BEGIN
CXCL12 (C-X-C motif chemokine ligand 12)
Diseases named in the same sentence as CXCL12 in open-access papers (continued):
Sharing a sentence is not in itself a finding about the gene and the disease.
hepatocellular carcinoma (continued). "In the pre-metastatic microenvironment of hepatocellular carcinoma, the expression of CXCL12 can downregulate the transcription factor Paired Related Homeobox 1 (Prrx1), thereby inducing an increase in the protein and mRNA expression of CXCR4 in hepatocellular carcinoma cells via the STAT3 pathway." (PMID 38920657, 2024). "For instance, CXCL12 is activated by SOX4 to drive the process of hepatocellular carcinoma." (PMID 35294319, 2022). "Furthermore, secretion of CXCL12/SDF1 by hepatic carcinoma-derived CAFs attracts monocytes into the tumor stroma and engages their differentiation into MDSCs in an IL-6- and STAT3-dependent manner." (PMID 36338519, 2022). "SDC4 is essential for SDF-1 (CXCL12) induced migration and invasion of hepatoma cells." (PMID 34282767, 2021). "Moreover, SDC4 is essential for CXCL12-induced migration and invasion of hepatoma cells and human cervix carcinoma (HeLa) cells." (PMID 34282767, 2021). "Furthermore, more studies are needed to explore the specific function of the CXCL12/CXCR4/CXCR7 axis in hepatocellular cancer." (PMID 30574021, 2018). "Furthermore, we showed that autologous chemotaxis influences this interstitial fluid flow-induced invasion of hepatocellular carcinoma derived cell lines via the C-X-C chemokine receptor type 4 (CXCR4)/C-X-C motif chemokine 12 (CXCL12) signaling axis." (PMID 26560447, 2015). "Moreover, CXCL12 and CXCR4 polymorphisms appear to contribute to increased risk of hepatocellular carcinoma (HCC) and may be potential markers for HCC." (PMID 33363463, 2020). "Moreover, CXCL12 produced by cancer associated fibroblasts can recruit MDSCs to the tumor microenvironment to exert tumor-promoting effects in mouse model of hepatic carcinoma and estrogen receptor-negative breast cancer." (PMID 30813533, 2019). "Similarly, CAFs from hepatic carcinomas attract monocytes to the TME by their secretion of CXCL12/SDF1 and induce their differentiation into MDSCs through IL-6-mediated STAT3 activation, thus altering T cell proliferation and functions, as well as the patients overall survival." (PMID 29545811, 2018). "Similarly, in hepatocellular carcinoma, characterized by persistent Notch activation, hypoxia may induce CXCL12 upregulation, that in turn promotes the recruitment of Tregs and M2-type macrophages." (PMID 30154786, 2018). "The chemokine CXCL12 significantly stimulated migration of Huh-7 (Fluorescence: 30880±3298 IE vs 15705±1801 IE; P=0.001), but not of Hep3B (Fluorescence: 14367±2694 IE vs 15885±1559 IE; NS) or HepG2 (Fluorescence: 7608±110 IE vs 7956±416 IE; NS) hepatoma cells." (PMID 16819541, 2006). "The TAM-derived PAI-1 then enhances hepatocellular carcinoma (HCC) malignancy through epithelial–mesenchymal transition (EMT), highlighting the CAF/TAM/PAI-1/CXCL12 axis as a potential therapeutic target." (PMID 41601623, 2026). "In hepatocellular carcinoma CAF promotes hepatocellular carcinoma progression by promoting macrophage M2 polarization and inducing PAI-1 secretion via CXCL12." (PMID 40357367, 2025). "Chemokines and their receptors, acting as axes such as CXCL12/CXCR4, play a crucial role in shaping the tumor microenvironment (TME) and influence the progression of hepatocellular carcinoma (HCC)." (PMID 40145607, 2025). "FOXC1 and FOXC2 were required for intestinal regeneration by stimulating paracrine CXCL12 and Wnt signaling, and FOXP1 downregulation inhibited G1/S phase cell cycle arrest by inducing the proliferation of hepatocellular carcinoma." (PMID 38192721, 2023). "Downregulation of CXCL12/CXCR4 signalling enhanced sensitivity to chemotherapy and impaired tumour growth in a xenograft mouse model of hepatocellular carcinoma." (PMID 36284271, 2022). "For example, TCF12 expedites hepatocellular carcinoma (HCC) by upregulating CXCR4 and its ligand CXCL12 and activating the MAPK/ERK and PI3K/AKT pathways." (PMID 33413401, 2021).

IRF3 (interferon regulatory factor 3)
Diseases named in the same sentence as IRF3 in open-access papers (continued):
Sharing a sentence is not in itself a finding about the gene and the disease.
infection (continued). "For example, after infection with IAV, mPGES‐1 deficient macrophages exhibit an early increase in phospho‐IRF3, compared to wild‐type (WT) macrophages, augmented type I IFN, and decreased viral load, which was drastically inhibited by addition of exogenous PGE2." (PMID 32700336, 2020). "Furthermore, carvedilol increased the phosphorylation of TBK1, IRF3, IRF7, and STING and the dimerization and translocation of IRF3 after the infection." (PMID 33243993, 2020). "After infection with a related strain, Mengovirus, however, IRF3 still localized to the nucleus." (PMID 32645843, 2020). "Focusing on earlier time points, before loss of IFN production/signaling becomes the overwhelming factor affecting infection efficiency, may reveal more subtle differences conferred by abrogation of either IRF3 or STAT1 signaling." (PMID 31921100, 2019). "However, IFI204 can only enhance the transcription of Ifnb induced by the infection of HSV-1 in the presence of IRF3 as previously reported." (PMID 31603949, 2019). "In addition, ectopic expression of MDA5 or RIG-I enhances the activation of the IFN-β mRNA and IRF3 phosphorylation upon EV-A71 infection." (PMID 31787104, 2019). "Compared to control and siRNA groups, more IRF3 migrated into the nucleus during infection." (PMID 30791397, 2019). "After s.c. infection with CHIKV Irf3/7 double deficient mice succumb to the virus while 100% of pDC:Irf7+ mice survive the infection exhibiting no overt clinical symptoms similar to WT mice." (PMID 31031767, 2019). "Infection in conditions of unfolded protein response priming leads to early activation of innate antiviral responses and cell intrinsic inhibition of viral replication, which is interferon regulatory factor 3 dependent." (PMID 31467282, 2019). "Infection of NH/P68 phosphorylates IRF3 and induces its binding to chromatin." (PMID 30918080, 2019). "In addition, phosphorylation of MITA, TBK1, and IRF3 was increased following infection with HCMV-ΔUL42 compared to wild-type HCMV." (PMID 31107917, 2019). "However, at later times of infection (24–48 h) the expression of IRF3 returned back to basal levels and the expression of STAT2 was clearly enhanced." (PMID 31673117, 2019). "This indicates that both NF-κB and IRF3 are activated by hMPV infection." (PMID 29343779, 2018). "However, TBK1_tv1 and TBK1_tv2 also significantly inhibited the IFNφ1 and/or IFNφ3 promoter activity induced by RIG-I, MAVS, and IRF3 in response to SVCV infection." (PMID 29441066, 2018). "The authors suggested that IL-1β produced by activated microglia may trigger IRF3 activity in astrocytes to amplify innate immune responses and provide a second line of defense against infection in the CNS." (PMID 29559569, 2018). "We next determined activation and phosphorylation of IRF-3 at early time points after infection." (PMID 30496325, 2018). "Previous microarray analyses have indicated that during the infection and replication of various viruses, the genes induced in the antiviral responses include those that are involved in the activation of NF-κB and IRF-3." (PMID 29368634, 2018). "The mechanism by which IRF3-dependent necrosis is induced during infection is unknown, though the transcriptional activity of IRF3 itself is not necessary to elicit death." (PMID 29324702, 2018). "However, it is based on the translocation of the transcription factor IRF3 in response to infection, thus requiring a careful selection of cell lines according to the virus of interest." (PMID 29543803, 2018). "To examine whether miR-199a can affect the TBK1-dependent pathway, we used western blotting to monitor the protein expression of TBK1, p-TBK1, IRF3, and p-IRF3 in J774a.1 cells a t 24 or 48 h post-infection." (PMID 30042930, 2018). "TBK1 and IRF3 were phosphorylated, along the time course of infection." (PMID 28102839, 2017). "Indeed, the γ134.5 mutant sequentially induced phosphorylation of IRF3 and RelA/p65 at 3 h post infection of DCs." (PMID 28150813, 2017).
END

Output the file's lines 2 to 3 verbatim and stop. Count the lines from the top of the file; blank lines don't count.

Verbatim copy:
Diseases named in the same sentence as CXCL12 in open-access papers (continued):
Sharing a sentence is not in itself a finding about the gene and the disease.